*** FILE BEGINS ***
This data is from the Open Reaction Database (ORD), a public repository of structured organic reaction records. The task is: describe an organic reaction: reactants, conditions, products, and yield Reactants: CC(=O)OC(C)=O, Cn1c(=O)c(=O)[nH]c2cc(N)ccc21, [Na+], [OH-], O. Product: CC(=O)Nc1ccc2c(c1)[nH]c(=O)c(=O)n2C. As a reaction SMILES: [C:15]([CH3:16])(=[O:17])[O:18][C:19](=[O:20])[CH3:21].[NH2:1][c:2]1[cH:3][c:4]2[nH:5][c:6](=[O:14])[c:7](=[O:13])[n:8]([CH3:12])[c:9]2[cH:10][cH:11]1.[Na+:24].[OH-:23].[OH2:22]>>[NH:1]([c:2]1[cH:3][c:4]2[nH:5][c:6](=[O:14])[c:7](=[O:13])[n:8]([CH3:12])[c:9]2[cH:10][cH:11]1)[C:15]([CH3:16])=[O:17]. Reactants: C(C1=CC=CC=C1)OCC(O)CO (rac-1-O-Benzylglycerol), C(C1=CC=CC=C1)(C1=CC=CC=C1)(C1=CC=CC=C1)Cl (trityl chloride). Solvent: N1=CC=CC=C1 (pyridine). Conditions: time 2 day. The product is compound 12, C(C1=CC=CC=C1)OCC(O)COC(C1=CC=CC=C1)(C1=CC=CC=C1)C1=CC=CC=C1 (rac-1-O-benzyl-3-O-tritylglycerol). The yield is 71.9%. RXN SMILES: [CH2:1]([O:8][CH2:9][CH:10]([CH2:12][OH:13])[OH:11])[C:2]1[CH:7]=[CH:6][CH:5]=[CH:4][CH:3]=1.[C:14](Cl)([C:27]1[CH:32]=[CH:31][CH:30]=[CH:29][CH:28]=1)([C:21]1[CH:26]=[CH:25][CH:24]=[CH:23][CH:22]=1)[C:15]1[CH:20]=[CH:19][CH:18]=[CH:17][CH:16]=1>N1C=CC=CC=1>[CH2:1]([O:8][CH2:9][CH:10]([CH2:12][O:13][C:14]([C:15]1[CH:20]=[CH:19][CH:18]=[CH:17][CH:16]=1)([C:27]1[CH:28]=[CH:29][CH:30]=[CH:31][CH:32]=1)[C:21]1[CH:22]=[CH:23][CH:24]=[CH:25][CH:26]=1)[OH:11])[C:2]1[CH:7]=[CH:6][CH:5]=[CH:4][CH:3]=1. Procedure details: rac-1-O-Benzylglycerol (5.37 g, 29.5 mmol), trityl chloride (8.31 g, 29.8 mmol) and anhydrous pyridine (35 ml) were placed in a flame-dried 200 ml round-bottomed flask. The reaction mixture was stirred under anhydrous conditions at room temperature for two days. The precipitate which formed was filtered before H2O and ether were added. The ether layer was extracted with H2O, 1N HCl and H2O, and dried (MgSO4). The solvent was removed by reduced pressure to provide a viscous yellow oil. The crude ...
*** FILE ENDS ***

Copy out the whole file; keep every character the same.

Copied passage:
This data is from the Open Reaction Database (ORD), a public repository of structured organic reaction records. The task is: describe an organic reaction: reactants, conditions, products, and yield Reactants: CC(=O)OC(C)=O, Cn1c(=O)c(=O)[nH]c2cc(N)ccc21, [Na+], [OH-], O. Product: CC(=O)Nc1ccc2c(c1)[nH]c(=O)c(=O)n2C. As a reaction SMILES: [C:15]([CH3:16])(=[O:17])[O:18][C:19](=[O:20])[CH3:21].[NH2:1][c:2]1[cH:3][c:4]2[nH:5][c:6](=[O:14])[c:7](=[O:13])[n:8]([CH3:12])[c:9]2[cH:10][cH:11]1.[Na+:24].[OH-:23].[OH2:22]>>[NH:1]([c:2]1[cH:3][c:4]2[nH:5][c:6](=[O:14])[c:7](=[O:13])[n:8]([CH3:12])[c:9]2[cH:10][cH:11]1)[C:15]([CH3:16])=[O:17]. Reactants: C(C1=CC=CC=C1)OCC(O)CO (rac-1-O-Benzylglycerol), C(C1=CC=CC=C1)(C1=CC=CC=C1)(C1=CC=CC=C1)Cl (trityl chloride). Solvent: N1=CC=CC=C1 (pyridine). Conditions: time 2 day. The product is compound 12, C(C1=CC=CC=C1)OCC(O)COC(C1=CC=CC=C1)(C1=CC=CC=C1)C1=CC=CC=C1 (rac-1-O-benzyl-3-O-tritylglycerol). The yield is 71.9%. RXN SMILES: [CH2:1]([O:8][CH2:9][CH:10]([CH2:12][OH:13])[OH:11])[C:2]1[CH:7]=[CH:6][CH:5]=[CH:4][CH:3]=1.[C:14](Cl)([C:27]1[CH:32]=[CH:31][CH:30]=[CH:29][CH:28]=1)([C:21]1[CH:26]=[CH:25][CH:24]=[CH:23][CH:22]=1)[C:15]1[CH:20]=[CH:19][CH:18]=[CH:17][CH:16]=1>N1C=CC=CC=1>[CH2:1]([O:8][CH2:9][CH:10]([CH2:12][O:13][C:14]([C:15]1[CH:20]=[CH:19][CH:18]=[CH:17][CH:16]=1)([C:27]1[CH:28]=[CH:29][CH:30]=[CH:31][CH:32]=1)[C:21]1[CH:22]=[CH:23][CH:24]=[CH:25][CH:26]=1)[OH:11])[C:2]1[CH:7]=[CH:6][CH:5]=[CH:4][CH:3]=1. Procedure details: rac-1-O-Benzylglycerol (5.37 g, 29.5 mmol), trityl chloride (8.31 g, 29.8 mmol) and anhydrous pyridine (35 ml) were placed in a flame-dried 200 ml round-bottomed flask. The reaction mixture was stirred under anhydrous conditions at room temperature for two days. The precipitate which formed was filtered before H2O and ether were added. The ether layer was extracted with H2O, 1N HCl and H2O, and dried (MgSO4). The solvent was removed by reduced pressure to provide a viscous yellow oil. The crude ...